We present an individual-based model of the Norwegian wolf Canis lupus population, which is used to evaluate the effectiveness of current and potential management policies in fulfilling the Norwegian Government's stated aim of maintaining three breeding packs within a designated wolf zone. The model estimates the ‘functional extinction rate’ of the population, defined as the proportion of years in which breeding wolf packs are absent. Under the current conditions according to estimates from Scandinavia, with observed values of natural survival rates (0.903) and unauthorised mortality (0.203) and allowing for immigration from Sweden, the model predicts that the probability of functional extinction is as low as 0.07. This output variable is highly sensitive to the demographic parameters, and if alternative estimates of natural survival rates (0.73 for cubs and 0.83 for adults) reported for wolves elsewhere and higher rates of unauthorised mortality (0.4) are utilised, the functional extinction rate is 0.67 ± 0.15, and the population is dependent on maintenance by immigration from Sweden. The main determinants of the functional extinction rate are the unauthorised mortality rate and the immigration rate from Sweden. The Scandinavian population as a whole shows a rapid non-linear increase in probability of extinction at unauthorised mortality rates >0.10. Varying levels of the current management interventions (increasing the size of the wolf zone and target number of packs) are ineffective; only when the unauthorised mortality rate falls below 0.30 is a self-sustaining population in Norway able to establish. An adaptive harvest policy with culls targeted only at dispersing animals, or taking place only when the population exceeds a threshold level, could be sustainable if the unauthorised mortality rate is reduced. The fact that the Norwegian Government has been explicit about its management strategy and objectives has allowed us to test the ability of this strategy to meet the objectives, and we have shown that it is dependant upon maintaining the current circumstances alongside a high adult survival rate to be able to do so. Given the potentially critical role of the Swedish population in sustaining Norway's wolves, there is a strong case for joint management of the Scandinavian population. These insights are likely to be relevant for the management of other species living across geopolitical boundaries.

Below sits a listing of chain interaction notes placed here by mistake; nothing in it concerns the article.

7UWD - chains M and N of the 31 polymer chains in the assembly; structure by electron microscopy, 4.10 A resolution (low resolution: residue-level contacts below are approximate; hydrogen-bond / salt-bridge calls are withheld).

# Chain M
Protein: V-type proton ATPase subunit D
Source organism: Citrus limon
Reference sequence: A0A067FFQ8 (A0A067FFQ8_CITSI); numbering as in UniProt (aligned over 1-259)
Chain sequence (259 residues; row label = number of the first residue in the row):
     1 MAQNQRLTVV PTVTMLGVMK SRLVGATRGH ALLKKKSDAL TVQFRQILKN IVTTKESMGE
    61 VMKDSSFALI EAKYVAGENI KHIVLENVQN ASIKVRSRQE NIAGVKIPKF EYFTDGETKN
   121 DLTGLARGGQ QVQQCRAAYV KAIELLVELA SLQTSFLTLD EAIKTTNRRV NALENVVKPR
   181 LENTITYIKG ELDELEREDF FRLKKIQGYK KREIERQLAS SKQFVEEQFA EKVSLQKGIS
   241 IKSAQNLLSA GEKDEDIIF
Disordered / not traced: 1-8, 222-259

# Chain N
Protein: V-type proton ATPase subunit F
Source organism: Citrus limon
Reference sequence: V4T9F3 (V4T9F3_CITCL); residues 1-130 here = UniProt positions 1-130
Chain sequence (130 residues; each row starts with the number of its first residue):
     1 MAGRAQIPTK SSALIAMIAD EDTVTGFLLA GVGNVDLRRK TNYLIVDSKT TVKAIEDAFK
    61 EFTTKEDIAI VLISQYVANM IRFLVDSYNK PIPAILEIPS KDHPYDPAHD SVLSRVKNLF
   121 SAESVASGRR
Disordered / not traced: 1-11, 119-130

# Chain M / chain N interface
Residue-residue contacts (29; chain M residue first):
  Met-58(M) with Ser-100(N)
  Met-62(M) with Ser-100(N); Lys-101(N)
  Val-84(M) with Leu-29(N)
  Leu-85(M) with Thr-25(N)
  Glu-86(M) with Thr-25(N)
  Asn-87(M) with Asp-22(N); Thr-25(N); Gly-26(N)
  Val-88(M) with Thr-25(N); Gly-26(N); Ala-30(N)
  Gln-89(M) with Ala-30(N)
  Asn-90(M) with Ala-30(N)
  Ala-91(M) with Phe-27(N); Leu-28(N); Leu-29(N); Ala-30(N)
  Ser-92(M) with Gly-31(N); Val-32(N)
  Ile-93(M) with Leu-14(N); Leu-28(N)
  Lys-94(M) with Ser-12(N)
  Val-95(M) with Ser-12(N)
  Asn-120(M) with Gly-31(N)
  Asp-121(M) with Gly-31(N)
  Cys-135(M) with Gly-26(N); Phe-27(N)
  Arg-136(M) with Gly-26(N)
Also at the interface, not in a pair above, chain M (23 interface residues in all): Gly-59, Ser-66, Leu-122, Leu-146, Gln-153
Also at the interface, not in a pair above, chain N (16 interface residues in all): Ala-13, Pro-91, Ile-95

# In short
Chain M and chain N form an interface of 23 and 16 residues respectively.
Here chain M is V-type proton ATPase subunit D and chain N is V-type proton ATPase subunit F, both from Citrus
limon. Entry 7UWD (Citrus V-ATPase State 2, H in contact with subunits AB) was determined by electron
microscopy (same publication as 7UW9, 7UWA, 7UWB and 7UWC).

You have requested a machine translation of selected content from our databases. This functionality is provided solely for your convenience and is in no way intended to replace human translation. Neither BioOne nor the owners and publishers of the content make, and they explicitly disclaim, any express or implied representations or warranties of any kind, including, without limitation, representations and warranties as to the functionality of the translation feature or the accuracy or completeness of the translations.
Translations are not retained in our system. Your use of this feature and the translations is subject to all use restrictions contained in the Terms and Conditions of Use of the BioOne website.